The Bermuda Health Council will coordinate the consultation process, and feedback should be sent in writing to the CEO of the Bermuda Health Council by 30th April 2011.

Fellow Bermudians, the need for reform in our health system has been long identified. The time for reform is now.

The key is to dismantle our old assumptions about what works and look at the cold, hard evidence internationally.

We have to look at the facts objectively and without bias, to see what produces better outcomes; what produces better healthcare; and what produces fairer access.

The National Health Plan has set the stage for this, and I look forward to receiving input from all walks of life, to help us create better, fairer healthcare for Bermuda.

Thank you very much. We can now take any questions you may have for us.

The 43-page 2011 National Health Plan Public Consultation Paper is below, click ‘Full Screen’ for greater clarity:

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Comments (17)

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  1. Encouraged says:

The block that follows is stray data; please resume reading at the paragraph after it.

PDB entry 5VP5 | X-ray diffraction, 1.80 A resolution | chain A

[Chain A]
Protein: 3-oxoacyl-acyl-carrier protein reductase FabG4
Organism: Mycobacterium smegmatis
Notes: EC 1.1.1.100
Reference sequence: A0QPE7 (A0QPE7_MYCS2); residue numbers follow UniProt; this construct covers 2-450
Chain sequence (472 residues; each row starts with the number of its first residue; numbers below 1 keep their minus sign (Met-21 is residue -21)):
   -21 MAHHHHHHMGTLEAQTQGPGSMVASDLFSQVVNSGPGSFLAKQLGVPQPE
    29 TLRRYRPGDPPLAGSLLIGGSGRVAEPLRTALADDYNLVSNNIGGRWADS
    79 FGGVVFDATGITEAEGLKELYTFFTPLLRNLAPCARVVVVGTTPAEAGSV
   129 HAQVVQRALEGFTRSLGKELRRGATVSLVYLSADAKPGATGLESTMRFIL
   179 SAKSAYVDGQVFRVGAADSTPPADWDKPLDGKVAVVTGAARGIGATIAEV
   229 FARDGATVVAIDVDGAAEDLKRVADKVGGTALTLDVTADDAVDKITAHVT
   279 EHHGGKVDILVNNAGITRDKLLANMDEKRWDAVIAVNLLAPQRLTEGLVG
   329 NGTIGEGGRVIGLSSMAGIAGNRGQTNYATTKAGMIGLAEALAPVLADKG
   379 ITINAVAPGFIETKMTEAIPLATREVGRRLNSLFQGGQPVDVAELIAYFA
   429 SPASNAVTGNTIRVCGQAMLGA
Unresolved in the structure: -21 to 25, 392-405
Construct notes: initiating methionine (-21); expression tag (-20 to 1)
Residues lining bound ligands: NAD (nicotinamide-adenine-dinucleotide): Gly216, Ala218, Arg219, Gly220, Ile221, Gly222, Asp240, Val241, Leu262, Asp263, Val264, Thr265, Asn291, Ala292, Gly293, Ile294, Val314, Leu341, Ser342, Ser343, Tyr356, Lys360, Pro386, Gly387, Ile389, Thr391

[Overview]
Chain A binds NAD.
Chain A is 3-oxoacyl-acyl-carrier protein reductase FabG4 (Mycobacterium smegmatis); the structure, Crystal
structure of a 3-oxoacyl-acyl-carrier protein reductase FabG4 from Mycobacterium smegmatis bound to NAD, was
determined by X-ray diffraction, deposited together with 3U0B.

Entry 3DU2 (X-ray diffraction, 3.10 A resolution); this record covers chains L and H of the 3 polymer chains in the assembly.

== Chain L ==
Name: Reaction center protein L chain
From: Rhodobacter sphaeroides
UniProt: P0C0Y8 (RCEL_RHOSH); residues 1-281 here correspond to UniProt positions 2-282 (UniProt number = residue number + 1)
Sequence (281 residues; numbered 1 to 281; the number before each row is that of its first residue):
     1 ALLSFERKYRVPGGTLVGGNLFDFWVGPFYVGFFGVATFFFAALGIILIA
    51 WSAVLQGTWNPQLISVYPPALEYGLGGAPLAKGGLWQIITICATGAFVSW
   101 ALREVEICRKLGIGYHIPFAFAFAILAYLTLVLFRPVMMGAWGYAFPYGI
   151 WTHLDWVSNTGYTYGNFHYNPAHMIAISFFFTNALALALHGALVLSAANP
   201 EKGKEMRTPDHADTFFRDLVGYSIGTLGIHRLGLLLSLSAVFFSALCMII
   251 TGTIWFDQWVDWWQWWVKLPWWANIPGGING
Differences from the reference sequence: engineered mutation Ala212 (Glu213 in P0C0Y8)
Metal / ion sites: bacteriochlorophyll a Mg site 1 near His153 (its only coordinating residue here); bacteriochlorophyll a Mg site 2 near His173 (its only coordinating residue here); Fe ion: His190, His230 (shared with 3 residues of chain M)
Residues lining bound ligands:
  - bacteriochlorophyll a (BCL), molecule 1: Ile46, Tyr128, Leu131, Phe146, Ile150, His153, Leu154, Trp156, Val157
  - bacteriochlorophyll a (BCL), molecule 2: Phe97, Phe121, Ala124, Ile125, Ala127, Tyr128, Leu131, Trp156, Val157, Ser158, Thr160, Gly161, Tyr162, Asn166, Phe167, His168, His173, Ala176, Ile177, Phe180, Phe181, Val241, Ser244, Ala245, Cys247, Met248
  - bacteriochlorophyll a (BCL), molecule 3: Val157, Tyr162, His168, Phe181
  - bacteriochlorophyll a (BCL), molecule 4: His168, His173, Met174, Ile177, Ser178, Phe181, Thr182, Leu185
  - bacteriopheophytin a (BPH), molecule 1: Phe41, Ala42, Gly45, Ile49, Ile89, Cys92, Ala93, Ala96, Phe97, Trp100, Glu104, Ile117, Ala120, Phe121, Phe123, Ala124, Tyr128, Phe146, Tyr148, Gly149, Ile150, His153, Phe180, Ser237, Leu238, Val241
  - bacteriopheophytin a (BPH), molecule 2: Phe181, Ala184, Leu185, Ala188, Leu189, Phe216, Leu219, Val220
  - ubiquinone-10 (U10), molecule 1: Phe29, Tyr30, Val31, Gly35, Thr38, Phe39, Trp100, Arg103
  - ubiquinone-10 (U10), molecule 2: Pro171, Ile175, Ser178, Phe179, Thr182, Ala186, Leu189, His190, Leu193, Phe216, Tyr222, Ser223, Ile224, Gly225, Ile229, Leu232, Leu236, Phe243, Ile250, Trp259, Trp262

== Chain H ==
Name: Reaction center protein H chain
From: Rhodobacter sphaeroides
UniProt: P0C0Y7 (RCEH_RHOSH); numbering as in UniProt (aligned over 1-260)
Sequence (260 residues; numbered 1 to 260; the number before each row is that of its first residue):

I hope this is successful. Healthcare for all. Tired of all aspects of life being about who has the $ and who doesn’t. Somethings in life should just be.

  2. Copy Cat says:

    This is something I can support. :)
    The 1st positive thing that the PLP has done in a long time.

  3. True Bermudian says:

    How do we intend to pay for this?!?!?! Sounds good in theory. We could ALL use health care here in Bermuda. But where is the money to pay for it going to come from?

    - We have over a billion dollar unaccountable debt.

    - International business is quickly fleeing Bermuda.

    - Tourism is dead. Hardly anyone comes here and we’ve lost most of our repeat customers/tourists.



    In the UK and in Canada they use income tax to pay for the health care.

    Is that what Bermuda has in store?

    INCOME TAXES?!?!?!

    Are we to start paying income tax to a corrupt pilfering regime who, if history is any judge, would take that money and not account as to where it went?!

    • Peace says:

      I agree. Where is the money going to come from. Considering they already offer free daycare and bus.

  4. RealisticApproach says: